In the following decades, Calhoun grew to become the largest community college in Alabama, opening a second campus in Huntsville in the mid-1990s and a new arts facility in downtown Decatur last year. But despite the black-and-white portrait of Calhoun that still hangs in the campus library, the history of the college’s namesake has been largely forgotten. Janet Kincherlow-Martin, the college’s public affairs liaison, estimated that 85 percent of current students would not recognize the name John C. Calhoun.

When I arrived in Alabama, I soon found that the cities of Decatur and Huntsville are full of former Calhoun students, whether graduates of the college now working at local businesses or blue-collar employees who took just enough credits to earn a raise. But almost none of the alumni I approached knew anything about the college’s namesake. On the cab ride from Huntsville Airport to my hotel in Decatur, I learned that my driver Hazm Saleem, a 48-year-old Iraqi who worked as an interpreter for the Army after immigrating to the United States in the early 1990s, had taken a handful of online classes through Calhoun in 2013. Saleem described the school as “awesome” — cheap, easy to get into and not much work.

But when I asked whether he had heard of Calhoun the man, Saleem paused and then slowly shook his head. “I’ve never known nothing about him,” he said. “I’ve always thought this is a guy who decided to establish a community college, and had the money to do it. It’s like a business and you put your name on it, that’s what I thought.”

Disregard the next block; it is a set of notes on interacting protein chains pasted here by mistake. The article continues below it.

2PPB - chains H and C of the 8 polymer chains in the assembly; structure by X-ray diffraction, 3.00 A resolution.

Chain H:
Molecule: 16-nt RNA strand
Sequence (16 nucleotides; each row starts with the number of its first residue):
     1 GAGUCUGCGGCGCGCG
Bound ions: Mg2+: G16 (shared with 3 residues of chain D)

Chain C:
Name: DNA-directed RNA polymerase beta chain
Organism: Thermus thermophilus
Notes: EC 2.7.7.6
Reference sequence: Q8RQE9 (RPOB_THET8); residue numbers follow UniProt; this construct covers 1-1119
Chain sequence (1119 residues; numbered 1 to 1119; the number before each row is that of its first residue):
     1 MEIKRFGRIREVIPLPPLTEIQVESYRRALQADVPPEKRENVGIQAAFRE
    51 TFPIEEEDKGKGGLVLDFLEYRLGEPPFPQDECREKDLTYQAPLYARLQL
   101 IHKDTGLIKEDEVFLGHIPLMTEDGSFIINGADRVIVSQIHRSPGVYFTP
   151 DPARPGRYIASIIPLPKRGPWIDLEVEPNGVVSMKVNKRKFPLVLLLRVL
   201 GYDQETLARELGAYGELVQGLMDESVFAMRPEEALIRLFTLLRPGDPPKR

I told Saleem that Calhoun was an outspoken slavery supporter in the 19th century. Saleem started to laugh. At the next traffic light, he scrolled through his iPhone contacts, pointing excitedly to all his black friends, some of them fellow cab drivers who currently study at Calhoun. “They’re all black. They should’ve known,” he said. “I don’t think one of them does.”

As we sped through downtown Decatur, Saleem clicked on a contact ambiguously labeled “Chris or Jamal.”

“Do you know who’s Calhoun?” Saleem shouted into the phone.

“Huh?”

He rolled his eyes. “Who’s the guy who it’s named after, the college?”

“Calhoun? President or something, I don’t know. What is this shit?”

Saleem roared with laughter. “You stupid, man. That guy supported slavery!”

Tariona Adams never planned to attend Calhoun Community College. As the star power forward for the women’s basketball team at her high school in Athens, Alabama, a city a few miles north of Decatur, Adams seemed destined for bigger things, maybe even the W.N.B.A. She earned a full ride to Columbia State Community College in southern Tennessee and was set to start for the basketball team. But after a few months, Adams grew to resent the daily grind of college sports — a morning run, followed by classes, a gym workout and then more classes. At the same time, her grandmother was battling cancer, and her nine-year-old sister was in and out of the hospital with a variety of ailments.

“It’s hard to keep faith when you have school, you have a sport, you have family issues and all that,” said Adams, who is black. “You have got to keep the faith, and that time I had lack of faith, and I just couldn’t do it anymore.”

Adams quit the basketball team at Columbia State and transferred to Shelton State Community College in Tuscaloosa, Alabama. But she had to travel home most weekends to take care of her grandmother, and the two-hour drive from Tuscaloosa to Athens was a tiring routine. So last January, Adams enrolled at Calhoun with dreams of breaking into the music industry like her favorite artist Lil Wayne.